Over time, the fort was rebuilt at least once as the Coosa River slowly eroded away the bluff on which it stood. Archaeologists have found the remains of one of the corner bastions (angled projections that extended from the corners of the fort to allow infantry and cannon to sweep the walls in the event of an attack) of the original fort as well as buried traces of the second. Their work at the site has allowed modern interpreters to reconstruct Fort Toulouse so that visitors today can see the important early structure as it originally appeared.

Fort Toulouse was evacuated by the French in 1763 due to the treaty that ended the French and Indian War. Their homes and gardens were reclaimed by the forest and the fort itself soon rotted away. By the end of the century, the only remains still to be seen were a few old cannon abandoned at the site.

To learn more about Fort Toulouse and the other historic features of the site, please visit

Monday, April 26, 2010

Chattahoochee Indian Heritage Center - Fort Mitchell, Alabama

Perhaps the most beautiful and emotion-invoking monument in Alabama stands on a high ridge overlooking the Chattahoochee River valley at Fort Mitchell. It memorializes the last ceremonial fire of the Creek Nation before its removal west on the Trail of tears.

A centerpiece of the Chattahoochee Indian Heritage Center, the Ceremonial Flame memorial reminds visitors of the significance of the land on which they are walking. This site, adjacent to the old U.S. Army post of Fort Mitchell, was where thousands of Creek men, women and children were assembled in camps before being moved west under military escort. Untold numbers of them died due to starvation, disease, exposure and other hardships before they reached the Indian Nations of today's Oklahoma.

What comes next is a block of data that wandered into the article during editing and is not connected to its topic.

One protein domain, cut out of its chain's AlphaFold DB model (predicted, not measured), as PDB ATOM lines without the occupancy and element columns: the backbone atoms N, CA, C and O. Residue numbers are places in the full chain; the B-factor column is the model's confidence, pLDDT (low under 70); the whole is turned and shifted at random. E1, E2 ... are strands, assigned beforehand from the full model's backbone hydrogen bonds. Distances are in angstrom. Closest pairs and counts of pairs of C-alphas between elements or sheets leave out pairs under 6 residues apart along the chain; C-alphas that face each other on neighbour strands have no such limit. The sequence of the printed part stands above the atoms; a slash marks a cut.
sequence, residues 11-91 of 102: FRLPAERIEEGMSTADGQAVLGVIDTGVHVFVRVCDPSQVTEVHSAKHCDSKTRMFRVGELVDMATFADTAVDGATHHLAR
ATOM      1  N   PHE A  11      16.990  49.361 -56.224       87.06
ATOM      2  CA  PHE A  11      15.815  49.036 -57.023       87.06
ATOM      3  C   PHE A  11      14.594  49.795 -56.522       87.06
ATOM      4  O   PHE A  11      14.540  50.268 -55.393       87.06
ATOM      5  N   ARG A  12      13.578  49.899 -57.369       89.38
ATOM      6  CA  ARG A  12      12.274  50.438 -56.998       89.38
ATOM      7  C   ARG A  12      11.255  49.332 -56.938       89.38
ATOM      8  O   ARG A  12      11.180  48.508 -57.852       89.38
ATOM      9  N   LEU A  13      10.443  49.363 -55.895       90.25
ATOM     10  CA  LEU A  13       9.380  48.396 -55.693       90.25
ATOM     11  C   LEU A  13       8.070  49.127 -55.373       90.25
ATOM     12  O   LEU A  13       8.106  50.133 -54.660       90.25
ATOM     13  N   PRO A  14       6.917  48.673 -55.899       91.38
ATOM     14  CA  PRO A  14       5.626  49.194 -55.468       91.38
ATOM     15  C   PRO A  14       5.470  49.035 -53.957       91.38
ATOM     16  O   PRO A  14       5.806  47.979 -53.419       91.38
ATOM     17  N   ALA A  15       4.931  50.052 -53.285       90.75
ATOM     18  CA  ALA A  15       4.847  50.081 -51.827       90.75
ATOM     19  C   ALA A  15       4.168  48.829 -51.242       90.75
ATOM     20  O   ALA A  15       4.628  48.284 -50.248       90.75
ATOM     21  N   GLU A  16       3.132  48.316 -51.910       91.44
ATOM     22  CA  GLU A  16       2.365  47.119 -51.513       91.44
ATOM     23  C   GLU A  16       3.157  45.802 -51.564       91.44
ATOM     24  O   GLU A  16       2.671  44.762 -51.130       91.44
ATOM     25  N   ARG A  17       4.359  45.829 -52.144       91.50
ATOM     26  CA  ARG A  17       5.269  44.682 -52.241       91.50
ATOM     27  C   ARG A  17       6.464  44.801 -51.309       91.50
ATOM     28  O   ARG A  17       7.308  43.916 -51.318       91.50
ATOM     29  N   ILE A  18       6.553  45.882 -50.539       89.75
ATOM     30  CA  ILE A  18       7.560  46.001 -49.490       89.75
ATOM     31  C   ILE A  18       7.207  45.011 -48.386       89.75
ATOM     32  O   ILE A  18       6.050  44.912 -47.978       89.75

Panels surrounding the memorial list the names from the final census of the Creeks before their "removal." They provide an startling reminder of how many Creek families once lived in Alabama and how many lost their homes in 1836-1838 when they were driven from their land.

The Heritage Center adjoins Fort Mitchell Historic Site, which features a beautiful visitor center/museum, restored frontier fort and other historic sites and exhibits. The two combine to create one of the most interesting and educational heritage attractions in Alabama.

To learn more, please visit

Sunday, April 25, 2010


Beginning on Monday, April 26th, I will start posting here about the fascinating history, historic sites and points of interest in Alabama.

Alabama is one of our nation's most beautiful states, with terrain that begins in the mountains of the northeast corner of the state and ends on the shores of the Gulf of Mexico. In between is a region that is one of the most historic in the United States. From early French and Spanish settlements to powerful prehistoric Native American chiefdoms and from battlefields of the American Revolution to battlefields and forts of the War Between the States, Alabama boasts a vast array of historic sites and points of interest. National parks commemorate the Creek War of 1813-1814 and the Selma to Montgomery March during the Civil Rights Era, as well as the contributions of Dr. George Washington Carver and the Tuskegee Airmen.

Be sure to watch for our posts starting tomorrow. Until then you can always learn more about Alabama at